Post Updated: March 2021 – Added an epilogue about our US travels to this post about goofy regulations – formal and otherwise – one encounters when visiting a naked place.

On our way northward from the island of Rab a few years ago, we decided to deviate by taking the ferry to Krk, where subsequently a bridge would connect us to mainland Croatia. Lunchtime destination? Buncaluka Naturist Resort on the southern tip of Otok Krk. It’s a lovely spot, and it was a lovely day – Father’s Day after all – until I got scolded by a German patron for… ready for this? Being naked. We had taken our cue from a German couple next to us; he was naked, she had a pareo around her waist – we followed suit. But when I dashed down to pay the beach attendant the rental fee for our lounge chairs, a less-than-pleasant restaurant patron ceased conversation to issue me a citation.

“Bitte?” says I.


Beach-side bistro at Buncaluka

To be fair, I was naked in the restaurant area, which is exactly 0 meters from the beach area, and I had actually read something about the need to cover up in the bistro, though it’s always very difficult to tell exactly what that means. And what’s more, we had been interacting with our server for at least 45 minutes, who certainly had noticed our weapons were not concealed, yet he did not seem alarmed by us or the similarly attired couple at the next table. Apparently the actual rule here is live and let live.

Naked surveillance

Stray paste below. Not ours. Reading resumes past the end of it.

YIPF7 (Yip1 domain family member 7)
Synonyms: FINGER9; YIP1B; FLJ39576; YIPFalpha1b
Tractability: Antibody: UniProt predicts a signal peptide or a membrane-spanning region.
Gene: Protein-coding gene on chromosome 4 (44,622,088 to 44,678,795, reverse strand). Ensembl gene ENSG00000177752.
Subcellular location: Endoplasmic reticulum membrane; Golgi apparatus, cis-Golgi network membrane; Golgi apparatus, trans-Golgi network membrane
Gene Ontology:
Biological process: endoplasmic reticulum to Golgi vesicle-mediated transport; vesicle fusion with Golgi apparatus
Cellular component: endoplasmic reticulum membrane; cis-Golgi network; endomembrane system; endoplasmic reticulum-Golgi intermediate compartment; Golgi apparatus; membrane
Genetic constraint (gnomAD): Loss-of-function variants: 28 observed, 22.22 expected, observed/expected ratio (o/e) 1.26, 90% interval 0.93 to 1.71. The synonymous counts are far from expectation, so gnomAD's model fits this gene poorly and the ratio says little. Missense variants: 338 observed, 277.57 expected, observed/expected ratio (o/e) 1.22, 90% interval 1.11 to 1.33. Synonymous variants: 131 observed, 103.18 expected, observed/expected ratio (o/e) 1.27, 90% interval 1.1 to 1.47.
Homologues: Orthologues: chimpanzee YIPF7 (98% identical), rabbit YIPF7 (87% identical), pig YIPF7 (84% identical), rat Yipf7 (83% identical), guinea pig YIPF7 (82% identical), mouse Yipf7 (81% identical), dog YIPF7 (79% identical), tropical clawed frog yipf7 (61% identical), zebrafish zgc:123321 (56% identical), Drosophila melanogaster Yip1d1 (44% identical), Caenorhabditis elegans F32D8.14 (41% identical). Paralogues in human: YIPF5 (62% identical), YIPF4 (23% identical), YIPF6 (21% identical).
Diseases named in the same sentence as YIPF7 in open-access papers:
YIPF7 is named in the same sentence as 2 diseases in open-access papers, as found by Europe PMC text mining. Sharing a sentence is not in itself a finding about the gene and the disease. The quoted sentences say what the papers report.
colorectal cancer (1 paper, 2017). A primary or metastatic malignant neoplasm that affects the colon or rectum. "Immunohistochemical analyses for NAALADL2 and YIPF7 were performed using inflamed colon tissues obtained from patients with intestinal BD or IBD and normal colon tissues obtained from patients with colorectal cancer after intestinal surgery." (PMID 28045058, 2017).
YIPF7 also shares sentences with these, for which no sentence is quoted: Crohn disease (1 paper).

In each of the French naturist resorts we’ve visited, nude dining is always permitted, though most guests do not exercise the option. Where we were staying in Valalta, it’s similarly nebulous – put clothes on to eat, unless you’re at a beach bar, or near a beach, or … well I don’t know exactly. Go across the fjord to Koversada to have lunch at the fish restaurant and you’ll find more naked patrons than not. You’re at a naturist resort for God’s sake. Is it such a stretch to be naked?

Should I dress to walk home?

I suppose there is the argument to be made for hygienic conditions in an area where food is served, (though I find naturists to be more conscientious than most about hygiene, especially compared to the typical beach town crowd) or maybe the other patrons simply don’t want to “see your junk” while eating their grilled squid, but that’s not actually my point.

Seems clear to me.

Given the relentless rhetoric about naturism as ultimate freedom, the rules and regulations that govern most naturist places are often complicated at least, and downright contradictory at best. I was particularly amused by a sign right outside the restaurant and bar of an Italian naturist resort that said, and I quote, “Naturista? Si Grazie!” But walk three meters beyond that sign and sit at that bar and you get reprimanded by an old Italian woman for indecent exposure.